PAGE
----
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Co-organised by Centre Director Kanta Subbarao, this symposium will cover a broad range of topics on the SARS-CoV-2 virus.
The symposium will open with a keynote address by Dr. Anthony Fauci, Director of the NIAID in the U.S.
For more details of the event, including registration details, please click here.
We were pleased to hold the 13th Australian Influenza Symposium (AIS) on 28-29 October 2019, at the Queensland University of Technology (QUT). The Symposium was attended by almost 200 delegates, including representatives from the biomedical, clinical, research, public health, government and industry sectors. The Symposium also welcomed a range of national and international speakers, including:
The talks presented and discussion covered a wide variety of topics related to influenza, including:
A roundtable discussion considered how influenza surveillance in Australia could be improved, and a joint session between the AIS and Australian Respiratory Virology Meeting was also held, focusing on respiratory syncytial virus (RSV).
We would like to thank all of the speakers at the conference and everyone who attended. We also thank the staff at QUT for hosting the Symposium and their warm hospitality. The next Australian Influenza Symposium will be held in 2021.
Please note: if you have attended AIS in the past you will be on the mailing list. If your contact details have changed, you can update your preferences by subscribing with your original details and following the prompts.
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Tuesday, 29 October
3.30pm – 5.00pm (Joint RSV session with the Australian Influenza Symposium)
Wednesday, 30 October
9.00am – 5.00pm
Times are a guideline only and subject to change
Registration is required for Wednesday, 30 October, and is free - this includes morning and afternoon tea, and lunch.
This session will be held on Tuesday afternoon following the Australian Influenza Symposium. You can indicate your attendance at this joint session when you register, below.
Please note: places are limited to 150. Whilst we do not charge a registration fee, there is a cost per head in providing catering, venue hire and associated costs of hosting the event, so "no-shows" can be very disppointing, particularly as we manage a waiting list with people who are keen to attend and who also appreciate a heads up so as they can book flights and accommodation. We ask that you keep these costs and circumstances in mind when you register, and if are unable to attend, please let us know as soon as possible.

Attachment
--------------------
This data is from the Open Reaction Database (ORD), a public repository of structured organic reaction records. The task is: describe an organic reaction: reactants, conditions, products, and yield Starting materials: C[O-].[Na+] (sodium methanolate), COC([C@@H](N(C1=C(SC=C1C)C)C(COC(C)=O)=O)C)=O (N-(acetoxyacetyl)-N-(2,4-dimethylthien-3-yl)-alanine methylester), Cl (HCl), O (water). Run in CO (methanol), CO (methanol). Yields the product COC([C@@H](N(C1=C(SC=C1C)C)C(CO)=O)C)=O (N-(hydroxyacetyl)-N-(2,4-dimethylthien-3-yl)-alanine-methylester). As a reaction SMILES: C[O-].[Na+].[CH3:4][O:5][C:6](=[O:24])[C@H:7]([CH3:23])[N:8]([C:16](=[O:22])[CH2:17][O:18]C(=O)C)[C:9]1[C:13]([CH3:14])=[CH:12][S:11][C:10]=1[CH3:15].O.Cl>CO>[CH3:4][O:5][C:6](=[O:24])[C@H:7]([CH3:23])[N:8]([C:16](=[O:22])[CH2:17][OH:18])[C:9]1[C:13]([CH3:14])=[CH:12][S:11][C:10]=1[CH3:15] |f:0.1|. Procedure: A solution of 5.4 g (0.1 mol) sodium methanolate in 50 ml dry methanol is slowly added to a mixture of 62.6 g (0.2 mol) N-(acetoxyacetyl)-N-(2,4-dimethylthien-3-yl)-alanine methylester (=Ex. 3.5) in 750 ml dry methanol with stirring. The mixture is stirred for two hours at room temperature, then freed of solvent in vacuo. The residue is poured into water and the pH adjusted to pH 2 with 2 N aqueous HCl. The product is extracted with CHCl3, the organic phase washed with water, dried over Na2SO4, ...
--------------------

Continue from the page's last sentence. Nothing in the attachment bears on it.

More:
Registration is now closed.
Abstracts are invited for oral presentation on Wednesday, 30 October.
Domestic economy return airfares to Brisbane, and accommodation, will be offered to presenters of selected abstracts (non-company).
Abstract submission is now closed.
For symposium enquiries please contact us
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In addition to the Australian Influenza Symposium, from time to time the Centre hosts a variety of events for training, surveillance and other purposes.
Please read about some the events that have been held at the Centre below.
28 May 2019
The Centre organised and hosted a half-day seminar at the Doherty Institute to commemorate 10 years since the 2009 influenza pandemic in Victoria. This was a significant event in the history of the Centre and for many of the organisations that it works and collaborates with, so we took the opportunity to reflect on what the 2009 pandemic was like and what lessons could be learned from it.
Presentations were given by several people who worked at the forefront of the pandemic response in 2009, including WHO influenza surveillance laboratories, the Victorian and Australian Government Departments of Health, hospitals, vaccine manufacturers and research groups. A panel discussion considered the question of whether we are in better position to manage an influenza pandemic now compared to 2009. Some of the themes that were raised through the different presentations and discussion included:
We would like to thank everyone who attended and participated in the seminar, and all of the speakers who were happy to recall and share their memories and impressions of the 2009 influenza pandemic.
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